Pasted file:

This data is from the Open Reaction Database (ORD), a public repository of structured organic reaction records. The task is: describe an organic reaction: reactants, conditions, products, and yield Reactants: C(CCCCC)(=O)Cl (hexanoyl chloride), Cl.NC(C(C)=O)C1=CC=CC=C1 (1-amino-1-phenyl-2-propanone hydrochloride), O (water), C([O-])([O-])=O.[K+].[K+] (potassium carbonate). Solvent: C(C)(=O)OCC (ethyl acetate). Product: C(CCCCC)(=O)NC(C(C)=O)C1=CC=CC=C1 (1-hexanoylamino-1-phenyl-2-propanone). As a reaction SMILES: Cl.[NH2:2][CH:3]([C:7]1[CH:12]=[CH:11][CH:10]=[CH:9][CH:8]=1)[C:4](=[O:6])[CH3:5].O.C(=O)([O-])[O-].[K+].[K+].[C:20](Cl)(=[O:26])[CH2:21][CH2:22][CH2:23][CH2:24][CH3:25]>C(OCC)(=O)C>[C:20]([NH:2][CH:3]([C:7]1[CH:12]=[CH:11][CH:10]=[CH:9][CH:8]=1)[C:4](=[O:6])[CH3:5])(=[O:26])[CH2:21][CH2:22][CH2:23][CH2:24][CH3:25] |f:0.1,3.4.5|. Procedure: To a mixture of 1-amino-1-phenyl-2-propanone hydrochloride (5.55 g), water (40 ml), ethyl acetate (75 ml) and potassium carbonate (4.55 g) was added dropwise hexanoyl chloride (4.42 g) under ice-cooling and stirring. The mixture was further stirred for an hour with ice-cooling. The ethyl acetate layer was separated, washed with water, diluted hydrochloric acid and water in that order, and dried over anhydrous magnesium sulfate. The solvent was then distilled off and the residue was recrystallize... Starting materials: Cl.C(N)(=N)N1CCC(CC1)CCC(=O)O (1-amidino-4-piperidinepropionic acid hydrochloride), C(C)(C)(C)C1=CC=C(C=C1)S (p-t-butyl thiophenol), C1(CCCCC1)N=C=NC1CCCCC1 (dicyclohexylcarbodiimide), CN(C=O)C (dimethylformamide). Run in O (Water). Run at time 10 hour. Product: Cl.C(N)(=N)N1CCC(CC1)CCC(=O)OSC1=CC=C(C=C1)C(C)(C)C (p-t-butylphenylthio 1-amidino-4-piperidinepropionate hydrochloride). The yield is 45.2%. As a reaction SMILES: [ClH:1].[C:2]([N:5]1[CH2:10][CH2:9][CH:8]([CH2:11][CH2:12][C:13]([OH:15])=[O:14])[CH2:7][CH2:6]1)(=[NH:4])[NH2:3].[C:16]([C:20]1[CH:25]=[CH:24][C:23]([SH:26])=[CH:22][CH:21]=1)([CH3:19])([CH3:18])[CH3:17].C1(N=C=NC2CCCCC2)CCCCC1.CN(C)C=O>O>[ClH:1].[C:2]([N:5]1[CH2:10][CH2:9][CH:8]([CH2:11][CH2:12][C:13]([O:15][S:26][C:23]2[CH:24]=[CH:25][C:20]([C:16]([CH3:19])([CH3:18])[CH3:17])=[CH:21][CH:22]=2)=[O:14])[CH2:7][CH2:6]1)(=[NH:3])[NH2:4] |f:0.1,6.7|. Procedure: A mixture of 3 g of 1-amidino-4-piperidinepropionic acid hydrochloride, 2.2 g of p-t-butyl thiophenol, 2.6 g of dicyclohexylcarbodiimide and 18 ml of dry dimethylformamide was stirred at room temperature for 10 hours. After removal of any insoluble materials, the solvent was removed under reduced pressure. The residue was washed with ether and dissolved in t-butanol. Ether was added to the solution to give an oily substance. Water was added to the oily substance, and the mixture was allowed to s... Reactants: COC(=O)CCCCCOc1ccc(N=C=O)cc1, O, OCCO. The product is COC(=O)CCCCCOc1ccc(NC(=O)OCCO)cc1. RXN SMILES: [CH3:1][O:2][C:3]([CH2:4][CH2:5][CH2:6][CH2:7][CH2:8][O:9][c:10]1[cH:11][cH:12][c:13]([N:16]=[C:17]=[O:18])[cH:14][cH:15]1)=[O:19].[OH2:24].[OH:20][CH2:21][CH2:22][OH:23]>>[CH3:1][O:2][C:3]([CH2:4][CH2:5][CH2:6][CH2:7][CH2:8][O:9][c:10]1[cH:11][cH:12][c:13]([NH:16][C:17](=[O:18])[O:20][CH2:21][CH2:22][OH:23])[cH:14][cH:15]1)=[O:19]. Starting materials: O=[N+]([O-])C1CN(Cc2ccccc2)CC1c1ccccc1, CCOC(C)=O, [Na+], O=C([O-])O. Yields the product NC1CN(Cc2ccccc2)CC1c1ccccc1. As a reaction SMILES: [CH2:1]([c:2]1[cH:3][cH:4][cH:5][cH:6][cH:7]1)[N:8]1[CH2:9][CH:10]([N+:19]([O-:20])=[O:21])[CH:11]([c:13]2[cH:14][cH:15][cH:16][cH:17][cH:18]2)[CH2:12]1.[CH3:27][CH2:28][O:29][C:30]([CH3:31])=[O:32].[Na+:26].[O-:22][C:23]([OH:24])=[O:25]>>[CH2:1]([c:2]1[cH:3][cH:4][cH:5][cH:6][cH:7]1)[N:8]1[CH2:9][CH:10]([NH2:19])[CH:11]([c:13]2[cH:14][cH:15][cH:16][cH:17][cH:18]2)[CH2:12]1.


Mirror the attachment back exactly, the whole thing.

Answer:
This data is from the Open Reaction Database (ORD), a public repository of structured organic reaction records. The task is: describe an organic reaction: reactants, conditions, products, and yield Reactants: C(CCCCC)(=O)Cl (hexanoyl chloride), Cl.NC(C(C)=O)C1=CC=CC=C1 (1-amino-1-phenyl-2-propanone hydrochloride), O (water), C([O-])([O-])=O.[K+].[K+] (potassium carbonate). Solvent: C(C)(=O)OCC (ethyl acetate). Product: C(CCCCC)(=O)NC(C(C)=O)C1=CC=CC=C1 (1-hexanoylamino-1-phenyl-2-propanone). As a reaction SMILES: Cl.[NH2:2][CH:3]([C:7]1[CH:12]=[CH:11][CH:10]=[CH:9][CH:8]=1)[C:4](=[O:6])[CH3:5].O.C(=O)([O-])[O-].[K+].[K+].[C:20](Cl)(=[O:26])[CH2:21][CH2:22][CH2:23][CH2:24][CH3:25]>C(OCC)(=O)C>[C:20]([NH:2][CH:3]([C:7]1[CH:12]=[CH:11][CH:10]=[CH:9][CH:8]=1)[C:4](=[O:6])[CH3:5])(=[O:26])[CH2:21][CH2:22][CH2:23][CH2:24][CH3:25] |f:0.1,3.4.5|. Procedure: To a mixture of 1-amino-1-phenyl-2-propanone hydrochloride (5.55 g), water (40 ml), ethyl acetate (75 ml) and potassium carbonate (4.55 g) was added dropwise hexanoyl chloride (4.42 g) under ice-cooling and stirring. The mixture was further stirred for an hour with ice-cooling. The ethyl acetate layer was separated, washed with water, diluted hydrochloric acid and water in that order, and dried over anhydrous magnesium sulfate. The solvent was then distilled off and the residue was recrystallize... Starting materials: Cl.C(N)(=N)N1CCC(CC1)CCC(=O)O (1-amidino-4-piperidinepropionic acid hydrochloride), C(C)(C)(C)C1=CC=C(C=C1)S (p-t-butyl thiophenol), C1(CCCCC1)N=C=NC1CCCCC1 (dicyclohexylcarbodiimide), CN(C=O)C (dimethylformamide). Run in O (Water). Run at time 10 hour. Product: Cl.C(N)(=N)N1CCC(CC1)CCC(=O)OSC1=CC=C(C=C1)C(C)(C)C (p-t-butylphenylthio 1-amidino-4-piperidinepropionate hydrochloride). The yield is 45.2%. As a reaction SMILES: [ClH:1].[C:2]([N:5]1[CH2:10][CH2:9][CH:8]([CH2:11][CH2:12][C:13]([OH:15])=[O:14])[CH2:7][CH2:6]1)(=[NH:4])[NH2:3].[C:16]([C:20]1[CH:25]=[CH:24][C:23]([SH:26])=[CH:22][CH:21]=1)([CH3:19])([CH3:18])[CH3:17].C1(N=C=NC2CCCCC2)CCCCC1.CN(C)C=O>O>[ClH:1].[C:2]([N:5]1[CH2:10][CH2:9][CH:8]([CH2:11][CH2:12][C:13]([O:15][S:26][C:23]2[CH:24]=[CH:25][C:20]([C:16]([CH3:19])([CH3:18])[CH3:17])=[CH:21][CH:22]=2)=[O:14])[CH2:7][CH2:6]1)(=[NH:3])[NH2:4] |f:0.1,6.7|. Procedure: A mixture of 3 g of 1-amidino-4-piperidinepropionic acid hydrochloride, 2.2 g of p-t-butyl thiophenol, 2.6 g of dicyclohexylcarbodiimide and 18 ml of dry dimethylformamide was stirred at room temperature for 10 hours. After removal of any insoluble materials, the solvent was removed under reduced pressure. The residue was washed with ether and dissolved in t-butanol. Ether was added to the solution to give an oily substance. Water was added to the oily substance, and the mixture was allowed to s... Reactants: COC(=O)CCCCCOc1ccc(N=C=O)cc1, O, OCCO. The product is COC(=O)CCCCCOc1ccc(NC(=O)OCCO)cc1. RXN SMILES: [CH3:1][O:2][C:3]([CH2:4][CH2:5][CH2:6][CH2:7][CH2:8][O:9][c:10]1[cH:11][cH:12][c:13]([N:16]=[C:17]=[O:18])[cH:14][cH:15]1)=[O:19].[OH2:24].[OH:20][CH2:21][CH2:22][OH:23]>>[CH3:1][O:2][C:3]([CH2:4][CH2:5][CH2:6][CH2:7][CH2:8][O:9][c:10]1[cH:11][cH:12][c:13]([NH:16][C:17](=[O:18])[O:20][CH2:21][CH2:22][OH:23])[cH:14][cH:15]1)=[O:19]. Starting materials: O=[N+]([O-])C1CN(Cc2ccccc2)CC1c1ccccc1, CCOC(C)=O, [Na+], O=C([O-])O. Yields the product NC1CN(Cc2ccccc2)CC1c1ccccc1. As a reaction SMILES: [CH2:1]([c:2]1[cH:3][cH:4][cH:5][cH:6][cH:7]1)[N:8]1[CH2:9][CH:10]([N+:19]([O-:20])=[O:21])[CH:11]([c:13]2[cH:14][cH:15][cH:16][cH:17][cH:18]2)[CH2:12]1.[CH3:27][CH2:28][O:29][C:30]([CH3:31])=[O:32].[Na+:26].[O-:22][C:23]([OH:24])=[O:25]>>[CH2:1]([c:2]1[cH:3][cH:4][cH:5][cH:6][cH:7]1)[N:8]1[CH2:9][CH:10]([NH2:19])[CH:11]([c:13]2[cH:14][cH:15][cH:16][cH:17][cH:18]2)[CH2:12]1.